Herb Keinon
The Jerusalem Post
December 13, 2011 - 1:00am

Foreign Minister Avigdor Lieberman, not known for reticence in making right-wing pronouncements or speaking his mind, opted Monday not to share his thoughts on US Republican presidential candidate Newt Gingrich’s recent remark that the Palestinians are an “invented” people.

After spending the better part of a press conference Monday defending recent comments he made in Russia about the legitimacy of the elections there, Lieberman – when asked by The Jerusalem Post about Gingrich’s comments – laughed and said he did not want to interfere in the internal matters of another country.

Gingrich, now the Republican front-runner, said Friday in an interview with The Jewish Channel that there “was no Palestine as a state.”

“I think that we’ve had an invented Palestinian people who are in fact Arabs, and who were historically part of the Arab community. And they had a chance to go many places, and for a variety of political reasons we have sustained this war against Israel now since the 1940s, and it’s tragic,” he said.

Lieberman’s refusal to respond to Gingrich’s words was telling. Even though he, or other cabinet ministers, may agree with the sentiment, they are – for the most part – carefully avoiding any response to it. The only cabinet minister who has so far publicly supported Gingrich was Lieberman’s colleague from Israel Beiteinu, National Infrastructures Minister Uzi Landau.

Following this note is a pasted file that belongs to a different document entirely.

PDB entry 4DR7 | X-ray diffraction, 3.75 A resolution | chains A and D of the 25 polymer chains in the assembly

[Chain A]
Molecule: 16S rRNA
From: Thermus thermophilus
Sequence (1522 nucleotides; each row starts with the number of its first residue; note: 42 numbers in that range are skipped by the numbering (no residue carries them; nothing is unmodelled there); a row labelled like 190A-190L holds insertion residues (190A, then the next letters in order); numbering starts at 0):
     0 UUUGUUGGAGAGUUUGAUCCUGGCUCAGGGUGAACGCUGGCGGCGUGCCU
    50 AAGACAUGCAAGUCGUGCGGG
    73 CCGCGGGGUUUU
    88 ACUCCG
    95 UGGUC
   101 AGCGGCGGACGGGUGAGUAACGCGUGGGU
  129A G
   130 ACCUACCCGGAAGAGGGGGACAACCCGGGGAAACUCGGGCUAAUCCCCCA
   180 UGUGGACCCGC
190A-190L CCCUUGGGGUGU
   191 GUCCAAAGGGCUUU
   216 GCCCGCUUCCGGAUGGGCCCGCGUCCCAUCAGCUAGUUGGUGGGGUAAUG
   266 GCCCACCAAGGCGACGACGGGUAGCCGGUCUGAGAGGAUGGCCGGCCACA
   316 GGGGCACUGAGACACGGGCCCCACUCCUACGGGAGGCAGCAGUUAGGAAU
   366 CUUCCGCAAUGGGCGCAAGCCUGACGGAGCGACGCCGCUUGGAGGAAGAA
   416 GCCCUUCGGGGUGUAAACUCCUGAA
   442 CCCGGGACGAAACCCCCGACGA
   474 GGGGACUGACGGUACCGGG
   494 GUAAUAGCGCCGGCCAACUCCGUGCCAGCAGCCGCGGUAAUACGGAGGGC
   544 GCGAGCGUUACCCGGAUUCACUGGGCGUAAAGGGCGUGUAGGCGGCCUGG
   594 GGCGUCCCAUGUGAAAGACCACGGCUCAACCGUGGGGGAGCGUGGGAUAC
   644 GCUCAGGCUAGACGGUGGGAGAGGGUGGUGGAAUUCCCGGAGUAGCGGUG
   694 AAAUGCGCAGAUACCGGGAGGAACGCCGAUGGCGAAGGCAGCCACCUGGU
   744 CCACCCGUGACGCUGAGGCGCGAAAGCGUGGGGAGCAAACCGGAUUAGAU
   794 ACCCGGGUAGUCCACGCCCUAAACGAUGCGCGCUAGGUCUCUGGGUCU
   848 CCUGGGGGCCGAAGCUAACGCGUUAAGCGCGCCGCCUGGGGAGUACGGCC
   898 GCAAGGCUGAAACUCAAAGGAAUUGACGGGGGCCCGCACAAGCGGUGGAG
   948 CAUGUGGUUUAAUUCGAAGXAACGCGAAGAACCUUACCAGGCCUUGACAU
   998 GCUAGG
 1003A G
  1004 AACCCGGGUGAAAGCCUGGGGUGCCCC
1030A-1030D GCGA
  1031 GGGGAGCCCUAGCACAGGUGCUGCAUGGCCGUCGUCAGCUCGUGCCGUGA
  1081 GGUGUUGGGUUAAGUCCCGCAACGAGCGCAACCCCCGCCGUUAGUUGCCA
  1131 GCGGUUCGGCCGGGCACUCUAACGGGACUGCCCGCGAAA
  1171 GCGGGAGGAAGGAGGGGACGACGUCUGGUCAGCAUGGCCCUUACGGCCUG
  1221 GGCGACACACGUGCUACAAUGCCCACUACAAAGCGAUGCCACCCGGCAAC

An official in the Prime Minister’s Office, asked Saturday night about Gingrich’s statement, said it was obvious that Israel would not respond to the remarks.

Gingrich, meanwhile, has been lambasted for his words, from everyone from the Arab League, to PA Prime Minister Salam Fayyad, to Republican opponents Mitt Romney and Ron Paul. If Gingrich was looking for some backing for the sentiment, he wouldn’t find it in Israel’s Foreign Ministry or the Prime Minister’s Office.

The reason, diplomatic officials explained – anonymously – is that Israel has nothing to gain by inserting itself into the current US presidential debate.

“Anything we would say would be used against us,” one official said “Any comment would either insult Gingrich, insult Romney, or insult the Democrats. So why say anything?” The official said that Israel’s lack of response to this comment was similar to its history of not commenting when US presidential candidates – from Bill Clinton to John McCain – made comments during the campaign about moving the US embassy to Jerusalem.

“If Gingrich is elected and then makes this statement, then we would comment,” the official said. “Not a minute before.”

The official said Gingrich’s comment, which signals a rejection of the widely accepted historical narrative about the conflict, needed stronger, more academic arguments of support than the ones the presidential candidate presented during his interview.

The official added that it was ironic the Palestinians were aghast at Gingrich’s statement, since PA President Mahmoud Abbas – during his recent speech to the UN – denied any Jewish connection to Israel.

While Arab spokesmen may acknowledge a Jewish religion, they do not generally recognize the Jews as a people entitled to a state.

Another government official, relating to why Israel’s leaders have remained completely quiet about Gingrich’s comments, said “the worst thing for Israel would be if its support in the US would become a partisan issue.”

Israel, he said, does not want to interject itself into the domestic US political campaign in any form.


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